We arrived at night and woke next morning to hear the familiar music of the fish van passing up the valley, soulful Latin American music issuing from speakers on the roof.
It was a nostalgic awakening, as the van wound its way up to the village where we are enjoying the hospitality of an old friend. Soon, the voice of the fish-vendor, grown a little hoarser over the years, called out the familiar refrain, “Hay pescado fresco! Hay calamares, hay pargo, hay moreno!” His recital still carries conviction, as if it was the first time fish had ever been brought up from the sea.
Some things haven’t changed since we first arrived and spent a year on this small Canary island of La Gomera in 1981. We have visited it every year since and have enjoyed many lengthy stays.
Our favourite venue and second home is the Valle Gran Rey, the Valley of the Great King, named for the last Guanche chieftain to rule this enormous green ‘barranco’ before the Spaniards came and conquered in the 1400s. After the all-but-total annihilation of the indigent Guanches, pale-skinned Berber people from North Africa, Spanish peasant farmers colonised the valley slopes, building stone-walled terraces, back-filled with rich, volcanic soil, step-by-step down to the black-sand beaches and the fecund sea. The terraces remain, but many on the higher slopes have been abandoned. To even reach them would take half a day and, besides, the water table changed and they dried out for want of rain.
Now, this winter — or at least since we arrived — there has been rain every day, and some deluges, a fine irony for ourselves, hoping for relief from the sodden months that passed for summer in Ireland.
The irony for the islanders must indeed be cruel although they don’t say so. Over the course of our Irish monsoon summer, La Gomera dried to tinder and, in August > fires broke out in many places, sweeping through the highland forests and, after 15 miles of relentless burning, reached the rim of the escarpment above us where, via a dried out watercourse dense with bamboo, it raced headlong down into the island’s pride, the magnificent Valle Gran Rey.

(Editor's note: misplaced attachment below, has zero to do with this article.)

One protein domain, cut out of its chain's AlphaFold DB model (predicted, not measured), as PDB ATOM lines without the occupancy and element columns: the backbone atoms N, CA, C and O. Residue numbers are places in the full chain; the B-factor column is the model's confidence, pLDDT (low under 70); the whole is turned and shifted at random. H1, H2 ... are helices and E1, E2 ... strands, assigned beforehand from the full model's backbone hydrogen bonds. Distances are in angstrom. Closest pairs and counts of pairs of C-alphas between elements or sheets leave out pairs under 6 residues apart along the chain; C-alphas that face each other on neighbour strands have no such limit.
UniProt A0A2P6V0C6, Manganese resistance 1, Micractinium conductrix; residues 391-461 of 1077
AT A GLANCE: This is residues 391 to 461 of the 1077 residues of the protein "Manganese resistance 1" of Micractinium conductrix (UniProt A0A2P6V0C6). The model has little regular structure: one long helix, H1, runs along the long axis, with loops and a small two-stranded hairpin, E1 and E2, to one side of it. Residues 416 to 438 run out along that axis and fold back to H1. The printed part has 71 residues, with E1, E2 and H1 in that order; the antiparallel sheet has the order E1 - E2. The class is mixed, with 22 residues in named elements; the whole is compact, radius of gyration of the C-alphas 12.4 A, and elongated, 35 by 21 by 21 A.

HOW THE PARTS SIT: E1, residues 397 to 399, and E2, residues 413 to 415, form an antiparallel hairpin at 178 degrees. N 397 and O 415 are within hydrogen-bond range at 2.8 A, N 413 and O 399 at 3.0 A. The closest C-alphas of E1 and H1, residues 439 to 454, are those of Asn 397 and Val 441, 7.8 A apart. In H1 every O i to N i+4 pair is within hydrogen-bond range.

Now, after the downpours, the barranco floor, where the fire galloped through the dry bamboo, is become a fast-flowing river. From where I sit, I see a wide brown stain where it meets the crystal sea.
The wildfire laid bare 30% of the unique World Heritage forest in the highlands. I’ve seen the blackened hillsides, stretching for miles, an apocalyptic sight. But one needn’t see it; the forests along the dorsal road across the island were largely untouched. 70% of Gomera retains its awesome beauty. The cup is three-quarters full; the rain now greens the dark land. Grass and wildflowers return; there is a warm sun and a wealth of nature to enjoy.
I’ve already heard stories and prognosis about the fires, how they started, why they weren’t better contained and if the forest will recover. I will comment on that next week, when I am better informed.
In the valley, the holocaust burnt palms trees, plantations and houses before a wind from the sea, sucked into the valley by the heat, drove it back. The lower half of the valley was saved by nature where no fire-fighting aircraft or engines could save it.
The population of the valley is still small, the houses low-level and set on terraces amongst greenery. There are no disco, nightclubs, Irish or John Bull pubs. A thriving German community caters for the German holidaymakers, who far outnumber other nationalities. Germans take their holidays seriously, muesli for breakfast, a swim, and then a guided trek into the mountains. More often than not, they are independent travellers, often young families, seeking to escape city stresses, to get in touch with nature and themselves.
Frau Angela Merkel comes here and she, too, perhaps takes to the hills. Should our finance minister seek informal liaison, perhaps they should hike into the Gomera mountains, yodelling optimistic valderees-vaderahs as they go.
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